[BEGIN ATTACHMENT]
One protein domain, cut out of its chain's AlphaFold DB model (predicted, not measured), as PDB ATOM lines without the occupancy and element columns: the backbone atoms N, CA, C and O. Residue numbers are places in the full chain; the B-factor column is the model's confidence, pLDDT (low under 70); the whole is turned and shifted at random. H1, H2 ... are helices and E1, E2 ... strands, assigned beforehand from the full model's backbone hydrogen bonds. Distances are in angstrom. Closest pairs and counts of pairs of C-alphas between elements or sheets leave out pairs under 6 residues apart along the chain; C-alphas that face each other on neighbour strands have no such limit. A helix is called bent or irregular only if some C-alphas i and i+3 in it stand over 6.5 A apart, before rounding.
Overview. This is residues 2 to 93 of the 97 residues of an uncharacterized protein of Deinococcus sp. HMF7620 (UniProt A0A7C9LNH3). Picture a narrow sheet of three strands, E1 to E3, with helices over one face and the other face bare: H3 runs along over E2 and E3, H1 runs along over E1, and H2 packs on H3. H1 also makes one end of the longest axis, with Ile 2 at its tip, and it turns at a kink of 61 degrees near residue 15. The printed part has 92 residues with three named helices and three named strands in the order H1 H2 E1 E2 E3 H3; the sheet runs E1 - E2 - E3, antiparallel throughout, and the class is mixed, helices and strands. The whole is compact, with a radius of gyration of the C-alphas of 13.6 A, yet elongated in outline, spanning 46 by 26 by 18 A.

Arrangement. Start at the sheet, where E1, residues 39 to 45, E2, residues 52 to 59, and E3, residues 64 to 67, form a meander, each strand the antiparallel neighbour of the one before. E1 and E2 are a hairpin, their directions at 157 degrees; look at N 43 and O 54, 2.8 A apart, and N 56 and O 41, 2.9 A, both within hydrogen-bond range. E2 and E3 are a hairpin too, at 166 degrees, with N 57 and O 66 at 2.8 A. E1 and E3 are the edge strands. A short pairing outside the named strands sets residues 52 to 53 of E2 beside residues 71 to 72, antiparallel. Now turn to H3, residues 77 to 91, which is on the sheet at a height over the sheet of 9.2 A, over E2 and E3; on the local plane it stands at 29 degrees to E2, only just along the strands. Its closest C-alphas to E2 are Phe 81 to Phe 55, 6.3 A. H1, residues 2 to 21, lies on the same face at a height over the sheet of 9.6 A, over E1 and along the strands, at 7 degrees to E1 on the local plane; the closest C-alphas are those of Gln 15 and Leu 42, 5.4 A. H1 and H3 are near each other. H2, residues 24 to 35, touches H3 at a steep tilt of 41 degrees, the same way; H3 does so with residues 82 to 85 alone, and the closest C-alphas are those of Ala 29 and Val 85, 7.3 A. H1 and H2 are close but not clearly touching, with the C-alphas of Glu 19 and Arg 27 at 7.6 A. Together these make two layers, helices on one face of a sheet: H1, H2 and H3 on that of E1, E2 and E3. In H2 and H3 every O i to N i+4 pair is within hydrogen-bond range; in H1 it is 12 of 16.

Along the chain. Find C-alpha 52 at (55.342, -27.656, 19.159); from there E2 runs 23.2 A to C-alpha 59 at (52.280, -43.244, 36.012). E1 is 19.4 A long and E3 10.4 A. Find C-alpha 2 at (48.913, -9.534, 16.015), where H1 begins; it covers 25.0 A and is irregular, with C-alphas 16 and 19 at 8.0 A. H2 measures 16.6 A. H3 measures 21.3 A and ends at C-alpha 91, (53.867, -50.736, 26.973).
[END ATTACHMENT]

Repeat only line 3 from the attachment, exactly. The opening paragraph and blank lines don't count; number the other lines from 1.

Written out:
Along the chain. Find C-alpha 52 at (55.342, -27.656, 19.159); from there E2 runs 23.2 A to C-alpha 59 at (52.280, -43.244, 36.012). E1 is 19.4 A long and E3 10.4 A. Find C-alpha 2 at (48.913, -9.534, 16.015), where H1 begins; it covers 25.0 A and is irregular, with C-alphas 16 and 19 at 8.0 A. H2 measures 16.6 A. H3 measures 21.3 A and ends at C-alpha 91, (53.867, -50.736, 26.973).